Diabetic foot ulcer (DFU) is type 2 diabetes (T2D)-related complication associated with the problem of high morbidity and lower quality of life among geriatric diabetics. It manifests as recurrent wounds or painless surface lesions attributed to sensory/motor neuropathy or ischemia (Hampton, 2015). Globally, T2DM is projected to affect over 366 million people by 2030 (Braun, Fisk, Lev-Tov, Kirsner, & Isseroff, 2014). The initiating agent may be a minor trauma or a bruise that causes serious pathologic changes to the lower limbs. Generally, DFU patients are prone to minor trauma due to repressed sensation at the lower extremities. In case of such bruises, proper wound care in elderly home settings is required to avert possible lower limb amputations that reduce the quality of life of patients.
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Given the significant association between type II diabetes (T2DM) and DFU among elderly populations, DFU-related morbidity and disability are likely to increase. In the U.S., the DFU incidence rate stands at about 3% yearly (Braun et al., 2014). Inappropriate nursing care promotes wound progression, which increases the risk of amputation. Therefore, evidence-based wound care to manage comorbidities could help treat DFUs to avert amputations.
Given that DFUs cause significant morbidity and physical impairment that affects the quality of life of geriatric diabetics, proper nursing care is important to contain wound progression. The purpose of this paper is to compare the efficacy of vacuum therapy with the standard saline-moistened gauze dressing to provide evidence-based best practices for the management of DFUs. The PICOT question that will guide the evidence search is; in elderly DFU patients, does vacuum therapy/sealing, compared to saline-moistened gauze dressing, reduce recovery time and DFU-related complications?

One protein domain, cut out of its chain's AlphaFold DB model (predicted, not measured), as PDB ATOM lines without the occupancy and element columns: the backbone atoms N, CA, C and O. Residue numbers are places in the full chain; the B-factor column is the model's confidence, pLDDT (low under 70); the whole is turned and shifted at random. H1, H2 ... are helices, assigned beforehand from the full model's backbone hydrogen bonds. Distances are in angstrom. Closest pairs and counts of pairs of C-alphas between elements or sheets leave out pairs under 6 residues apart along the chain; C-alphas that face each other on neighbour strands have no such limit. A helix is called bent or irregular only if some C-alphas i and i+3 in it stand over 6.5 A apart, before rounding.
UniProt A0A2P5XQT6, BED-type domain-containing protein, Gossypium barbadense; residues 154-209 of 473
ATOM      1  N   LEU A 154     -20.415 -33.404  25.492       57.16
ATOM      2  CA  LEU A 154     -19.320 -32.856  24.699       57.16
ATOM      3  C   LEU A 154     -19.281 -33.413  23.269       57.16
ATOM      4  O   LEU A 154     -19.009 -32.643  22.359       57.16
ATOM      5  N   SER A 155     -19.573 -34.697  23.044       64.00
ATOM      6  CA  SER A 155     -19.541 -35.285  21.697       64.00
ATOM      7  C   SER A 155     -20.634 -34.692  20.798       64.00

Search Plan Method
The PICOT question guided the literature search. A comprehensive search for studies with scholarly evidence on wound care best practices for elderly diabetics was conducted in CINAHL, MEDLINE, and Cochrane databases. The key search terms used were drawn from the PICOT question. They included ‘diabetic foot ulcers care methods’, ‘type-2-diabetes Mellitus’, ‘moist wound dressing for DFUs’, and ‘vacuum-assisted closure’. The search yielded 41 articles, including primary studies and reviews.
Relevant studies were selected based on specific inclusion criteria. Each included study involved full-text research on the subject/intervention, written in English, and published within the last five years (2011-2016). The final list included five articles giving either high-level evidence on nursing care interventions for DFU cases. The inclusion criteria involved most current level I (systematic reviews) and II (RCTs) evidence and three of the articles had to be published in nursing journals.
Morbidity Associated with DFU
Foot ulcers and lesions constitute the major reason for the hospitalization of elderly diabetics. Studies show that lower extremity complications and comorbidities requiring surgical interventions in this patient group account for the high length of stay (LOS) when standard wound care (saline dressing) is applied (Braun et al., 2014). Further, there is a 25% lifetime risk of DFU in T2DM patients with 85% of these cases resulting in surgical removal of the limb (Braun et al., 2014).